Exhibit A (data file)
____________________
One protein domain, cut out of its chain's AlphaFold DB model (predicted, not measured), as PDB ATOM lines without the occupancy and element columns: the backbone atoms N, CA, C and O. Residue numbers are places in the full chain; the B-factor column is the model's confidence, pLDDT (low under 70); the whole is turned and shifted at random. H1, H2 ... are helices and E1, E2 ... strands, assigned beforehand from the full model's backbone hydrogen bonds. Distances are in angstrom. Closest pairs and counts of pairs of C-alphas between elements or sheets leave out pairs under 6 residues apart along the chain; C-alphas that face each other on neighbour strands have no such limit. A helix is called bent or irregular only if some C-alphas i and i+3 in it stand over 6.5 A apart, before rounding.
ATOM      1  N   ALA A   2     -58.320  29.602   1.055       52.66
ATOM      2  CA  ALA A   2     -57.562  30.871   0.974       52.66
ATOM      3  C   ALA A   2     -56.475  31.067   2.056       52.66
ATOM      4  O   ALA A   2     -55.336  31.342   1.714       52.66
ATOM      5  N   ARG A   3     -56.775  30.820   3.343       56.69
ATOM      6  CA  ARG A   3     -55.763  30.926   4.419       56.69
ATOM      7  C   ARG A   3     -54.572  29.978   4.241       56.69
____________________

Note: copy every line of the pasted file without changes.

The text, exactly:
One protein domain, cut out of its chain's AlphaFold DB model (predicted, not measured), as PDB ATOM lines without the occupancy and element columns: the backbone atoms N, CA, C and O. Residue numbers are places in the full chain; the B-factor column is the model's confidence, pLDDT (low under 70); the whole is turned and shifted at random. H1, H2 ... are helices and E1, E2 ... strands, assigned beforehand from the full model's backbone hydrogen bonds. Distances are in angstrom. Closest pairs and counts of pairs of C-alphas between elements or sheets leave out pairs under 6 residues apart along the chain; C-alphas that face each other on neighbour strands have no such limit. A helix is called bent or irregular only if some C-alphas i and i+3 in it stand over 6.5 A apart, before rounding.
ATOM      1  N   ALA A   2     -58.320  29.602   1.055       52.66
ATOM      2  CA  ALA A   2     -57.562  30.871   0.974       52.66
ATOM      3  C   ALA A   2     -56.475  31.067   2.056       52.66
ATOM      4  O   ALA A   2     -55.336  31.342   1.714       52.66
ATOM      5  N   ARG A   3     -56.775  30.820   3.343       56.69
ATOM      6  CA  ARG A   3     -55.763  30.926   4.419       56.69
ATOM      7  C   ARG A   3     -54.572  29.978   4.241       56.69